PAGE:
Ten staff at an award-winning weekly newspaper have taken over as its new owners in what is believed to be a first in the UK local press.
The workers from the West Highland Free Press this week completed a takeover of the independent title from the original five shareholders who set it up in 1972.
The landmark transfer of ownership brings to an end over 12 months of negotiations between staff, funders and the shareholders and ensures the title remains independently owned and embedded in its community.
Free Press editor Ian McCormack said: “This is an exciting development. We will work to ensure that the main aim of the company remains the publication of a top-class newspaper with first-rate staff writers, photographers, production and advertising and admin people as well as some of the best columnists in Scotland.
“We hope the Free Press will continue to inform, entertain and challenge its readers. At the same time we look forward to continuing to provide rewarding employment for local people and to working with the community.”
The paper, which employs 13 staff, was launched 37 years ago by Jim Innes, Jim Wilkie, Dave Scott, Donald MacIntyre and founding editor Brian Wilson, also a Labour MP between 1987 and 2005.
In February it picked up four awards at the annual Highland and Islands Media Awards.
Brian said: “This is the right thing to do and the right time to do it. We wanted the paper to remain independent while offering a great opportunity to the employees who have served it loyally.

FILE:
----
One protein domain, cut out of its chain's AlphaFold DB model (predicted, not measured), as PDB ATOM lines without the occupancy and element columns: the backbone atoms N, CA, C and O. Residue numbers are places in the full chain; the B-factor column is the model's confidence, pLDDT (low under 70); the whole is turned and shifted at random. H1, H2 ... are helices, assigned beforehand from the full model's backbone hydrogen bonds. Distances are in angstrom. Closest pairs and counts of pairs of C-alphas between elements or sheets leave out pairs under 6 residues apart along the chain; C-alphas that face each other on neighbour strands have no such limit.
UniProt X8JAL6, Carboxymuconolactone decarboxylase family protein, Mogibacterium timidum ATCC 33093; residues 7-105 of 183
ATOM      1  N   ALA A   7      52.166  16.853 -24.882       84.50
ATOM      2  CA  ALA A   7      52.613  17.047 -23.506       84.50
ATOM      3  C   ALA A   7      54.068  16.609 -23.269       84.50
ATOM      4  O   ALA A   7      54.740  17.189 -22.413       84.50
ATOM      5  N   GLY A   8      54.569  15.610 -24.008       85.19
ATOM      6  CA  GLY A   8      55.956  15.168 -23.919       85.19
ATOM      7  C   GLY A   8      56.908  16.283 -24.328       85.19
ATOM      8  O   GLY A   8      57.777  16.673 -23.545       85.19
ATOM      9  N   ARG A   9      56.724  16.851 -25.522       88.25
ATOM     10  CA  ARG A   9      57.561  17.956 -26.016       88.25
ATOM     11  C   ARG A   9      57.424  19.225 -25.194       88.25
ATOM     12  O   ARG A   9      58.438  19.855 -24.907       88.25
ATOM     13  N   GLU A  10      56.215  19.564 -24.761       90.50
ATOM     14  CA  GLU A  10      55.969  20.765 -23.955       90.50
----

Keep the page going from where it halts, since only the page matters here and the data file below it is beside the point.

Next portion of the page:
“I am sure that the Free Press will continue to flourish on the basis of quality journalism, service to the community and sound commercial management.”
Director Paul Wood added: “The successful move to employee ownership marks a significant achievement for the staff of the Free Press and apt reward for the hard work, skill and loyalty they have shown the company.
“It also marks a defining moment in UK newspaper ownership. At a time when the wider industry is in difficulty, I hope this sends out a clear message that there is a future for newspapers that provide quality and informed content of interest to its readership.
“The move to employee ownership sits easily with what I feel the paper stands for and leaves a legacy in our hands for the community and to all future employees of the company for generations to come.”
Paul (29/10/2009 15:15:12)
Congratulations to the new owners. It may be the way forward for local papers. There may not in the future be the profits for the big companies to want to own newspapers but there is probably enough revenue to support a locally-run and owned newspaper in many towns in Britain. It’s going back to the way we were
David (29/10/2009 16:37:45)
I heard this announcement on Radio Scotland this morning. Was pretty impressed. I love to hear whe employees can take the initiative and have a say in their own futures. Well done to all concerned
Mike Wedge (30/10/2009 09:45:05)
At last – the tide is turning. Let’s get newspapers out of the hands of accountants and back under the control of those who believe in what they stand for. I firmly believe local print media has a future, but only if it gets back to its roots.
Old Hack (30/10/2009 10:15:47)
Congratulations. A real story of journalistic enterprise to tell at last.
Observer (30/10/2009 11:39:10)
I think we all have a stake in hoping this works. Prove it’s viable and many others will follow. Best of luck.
Dave Allen (30/10/2009 12:02:46)
At last a good news story about newspapers. Well done to the new owners from downunder!